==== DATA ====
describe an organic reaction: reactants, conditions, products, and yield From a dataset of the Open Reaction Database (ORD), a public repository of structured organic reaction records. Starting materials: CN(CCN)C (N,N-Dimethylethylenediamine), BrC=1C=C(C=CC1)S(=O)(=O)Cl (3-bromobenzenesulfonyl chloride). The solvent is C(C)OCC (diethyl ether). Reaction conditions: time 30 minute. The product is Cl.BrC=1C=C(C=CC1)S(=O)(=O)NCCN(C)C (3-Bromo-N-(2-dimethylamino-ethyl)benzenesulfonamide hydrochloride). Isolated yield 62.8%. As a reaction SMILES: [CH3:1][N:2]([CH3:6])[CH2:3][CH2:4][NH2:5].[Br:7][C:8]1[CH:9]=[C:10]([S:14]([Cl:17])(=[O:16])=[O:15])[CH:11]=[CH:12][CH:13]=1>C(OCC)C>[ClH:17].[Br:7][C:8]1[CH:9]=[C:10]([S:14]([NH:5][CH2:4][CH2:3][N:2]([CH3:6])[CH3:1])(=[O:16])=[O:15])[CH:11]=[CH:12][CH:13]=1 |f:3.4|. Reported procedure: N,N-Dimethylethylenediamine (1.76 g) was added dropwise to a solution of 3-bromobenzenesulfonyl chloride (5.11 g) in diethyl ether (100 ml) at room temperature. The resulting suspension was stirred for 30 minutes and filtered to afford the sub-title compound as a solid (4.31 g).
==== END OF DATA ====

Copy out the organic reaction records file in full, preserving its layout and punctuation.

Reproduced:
describe an organic reaction: reactants, conditions, products, and yield From a dataset of the Open Reaction Database (ORD), a public repository of structured organic reaction records. Starting materials: CN(CCN)C (N,N-Dimethylethylenediamine), BrC=1C=C(C=CC1)S(=O)(=O)Cl (3-bromobenzenesulfonyl chloride). The solvent is C(C)OCC (diethyl ether). Reaction conditions: time 30 minute. The product is Cl.BrC=1C=C(C=CC1)S(=O)(=O)NCCN(C)C (3-Bromo-N-(2-dimethylamino-ethyl)benzenesulfonamide hydrochloride). Isolated yield 62.8%. As a reaction SMILES: [CH3:1][N:2]([CH3:6])[CH2:3][CH2:4][NH2:5].[Br:7][C:8]1[CH:9]=[C:10]([S:14]([Cl:17])(=[O:16])=[O:15])[CH:11]=[CH:12][CH:13]=1>C(OCC)C>[ClH:17].[Br:7][C:8]1[CH:9]=[C:10]([S:14]([NH:5][CH2:4][CH2:3][N:2]([CH3:6])[CH3:1])(=[O:16])=[O:15])[CH:11]=[CH:12][CH:13]=1 |f:3.4|. Reported procedure: N,N-Dimethylethylenediamine (1.76 g) was added dropwise to a solution of 3-bromobenzenesulfonyl chloride (5.11 g) in diethyl ether (100 ml) at room temperature. The resulting suspension was stirred for 30 minutes and filtered to afford the sub-title compound as a solid (4.31 g).